In 2008, the fences between the Timbavati Private Nature Reserve and the Klaserie Private Nature Reserve were dropped. This expanded territories for many lion prides, but also brought with it abundant lion drama. There appeared to be crossing over of  two heavyweight prides: the Giraffe Pride and the Ross Pride. Both prides were exploring new landscapes. The Ross pride was named after the Ross farm in the Klaserie, and was the dominant mega-pride for many years. After the fences dropped, guides in the Timbavati would frequently spot the Ross pride putting out feelers in the reserve.

A tough warrior with a penchant for fighting (Scar Face) led the Ross pride until 2008 until he lost his place to two younger males. After the twenty-strong Ross Pride lost their “new” two dominant leaders under tragic circumstances, the pride appeared lost and fractured.

Around 2011, the old Ross Pride lionesses were spotted on the Africa on Foot and nThambo traverse, which quickly became the talk of the bushveld. It seemed a group of lionesses from the fractured mega-pride sought territory on their old stomping grounds, returning to their old home. They were spotted keeping company with two male lions, one with luxurious locks and the other with a battle-scarred face. It emerged that the pride was led by a fierce and brave male presence—The Good and the Bad. These boys staked their claim on territory and females, extracting splintered pride from their Timbavati turf and returning them to old Ross farm territory! And so the saga began. These males were considered bolshy, brave and not afraid of a showdown, doing anything to protect their pride. In 2012 the reserve saw a major development: the birth of two white lions. One of the lionesses’ leucistic genes was carried through to her cub, resulting in the birth of a rare white lion.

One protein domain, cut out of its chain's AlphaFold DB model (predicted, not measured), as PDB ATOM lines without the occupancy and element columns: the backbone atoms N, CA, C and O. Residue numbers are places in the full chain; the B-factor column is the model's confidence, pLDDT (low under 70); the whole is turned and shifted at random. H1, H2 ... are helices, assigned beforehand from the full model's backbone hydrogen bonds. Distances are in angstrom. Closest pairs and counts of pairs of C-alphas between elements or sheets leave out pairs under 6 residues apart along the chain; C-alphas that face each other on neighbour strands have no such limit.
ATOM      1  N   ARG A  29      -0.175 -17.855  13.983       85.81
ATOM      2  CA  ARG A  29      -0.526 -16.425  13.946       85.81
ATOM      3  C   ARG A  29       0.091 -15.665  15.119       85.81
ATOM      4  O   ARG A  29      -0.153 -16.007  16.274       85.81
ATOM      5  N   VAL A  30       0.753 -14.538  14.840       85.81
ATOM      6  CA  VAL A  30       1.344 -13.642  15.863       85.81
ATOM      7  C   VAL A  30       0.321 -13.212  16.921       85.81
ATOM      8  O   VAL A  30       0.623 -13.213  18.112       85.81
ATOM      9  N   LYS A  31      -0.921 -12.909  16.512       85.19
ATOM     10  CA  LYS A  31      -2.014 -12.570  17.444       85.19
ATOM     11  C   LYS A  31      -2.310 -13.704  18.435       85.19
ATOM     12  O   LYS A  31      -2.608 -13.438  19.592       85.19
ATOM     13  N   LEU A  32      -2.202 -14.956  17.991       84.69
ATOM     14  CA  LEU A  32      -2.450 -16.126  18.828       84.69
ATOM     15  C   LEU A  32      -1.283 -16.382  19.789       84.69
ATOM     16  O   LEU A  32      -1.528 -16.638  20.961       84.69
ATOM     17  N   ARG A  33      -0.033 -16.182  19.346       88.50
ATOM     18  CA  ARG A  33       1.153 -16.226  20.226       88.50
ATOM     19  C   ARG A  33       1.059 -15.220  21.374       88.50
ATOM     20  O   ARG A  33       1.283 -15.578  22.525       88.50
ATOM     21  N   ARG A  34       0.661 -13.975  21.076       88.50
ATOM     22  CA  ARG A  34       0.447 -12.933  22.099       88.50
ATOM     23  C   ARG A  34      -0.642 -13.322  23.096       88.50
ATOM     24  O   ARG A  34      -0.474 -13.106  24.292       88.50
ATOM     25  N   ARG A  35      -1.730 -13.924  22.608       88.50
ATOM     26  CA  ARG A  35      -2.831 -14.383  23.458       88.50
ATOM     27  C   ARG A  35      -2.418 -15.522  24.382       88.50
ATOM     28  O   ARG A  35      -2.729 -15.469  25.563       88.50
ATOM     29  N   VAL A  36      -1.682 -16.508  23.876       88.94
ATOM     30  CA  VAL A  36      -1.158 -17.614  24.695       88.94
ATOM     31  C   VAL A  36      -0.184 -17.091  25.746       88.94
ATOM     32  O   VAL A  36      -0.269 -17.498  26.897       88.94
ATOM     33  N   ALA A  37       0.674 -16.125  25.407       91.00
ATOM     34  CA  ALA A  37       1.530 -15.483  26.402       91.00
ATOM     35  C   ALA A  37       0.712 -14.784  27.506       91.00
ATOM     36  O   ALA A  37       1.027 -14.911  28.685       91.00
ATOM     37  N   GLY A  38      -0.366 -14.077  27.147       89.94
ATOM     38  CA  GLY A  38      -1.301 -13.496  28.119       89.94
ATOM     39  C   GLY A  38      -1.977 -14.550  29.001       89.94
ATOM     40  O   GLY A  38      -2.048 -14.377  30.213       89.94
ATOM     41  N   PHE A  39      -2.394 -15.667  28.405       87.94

In yet another tragedy fraught with heartache, both her cubs died. But how?! A starving and injured lioness preyed on the cubs- she was old, tired and on the brink of death. This was a matter of survival. According to owner Courteney Blunden, this was one of the most brutal events he’s ever witnessed in the wild. Unfortunately, this set off a chain of cursed cub deaths for the Ross lionesses, earning them a reputation as having less than desirable maternal instincts. Over the years the Ross Pride suffered tragedy after tragedy—they actually lost 3 females and 14 cubs during their reign.

The grand Ross Pride deserves its own Netflix drama. There’s enough stories for at least an 8-part series!

Related blogs to read:

What’s happening with the Ross Pride (2013)?
New white lion cubs in the Kruger’s Klaserie (2013)
Ross Pride vs NEW Trilogy of Lions – a crucial few days (2014)

Old Ross Pride lioness with white lion cub

The Good strutting around the area

White Lion Cub Belonging to the Ross Pride

White Lion Cubs

Ross Pride Lionesses

2014/15: Feat. The Trilogy and Ross Pride breakaway lionesses

We had high hopes for The Good and The Bad, a tough coalition with such an admirable sense of bravado. However, they just weren’t strong enough to compete with a forceful trio called the Trilogy, who ousted them from their throne. The Trilogy were double the size and attitude of The Good and The Bad. This complex trio of hulk-like beasts sauntered over from the neighbouring Kruger National Park and became easy to identify because of their distinct amber and partial black manes. The sturdy boys seemed very eager to oust any dominant males and prides, so they set off immediately to establish their territory. Their entrance and takeover techniques were swift. Guests would frequently hear bellowing vocalisations reverberating through the night and see them patrolling every nook of Africa on Foot’s bushveld terrain.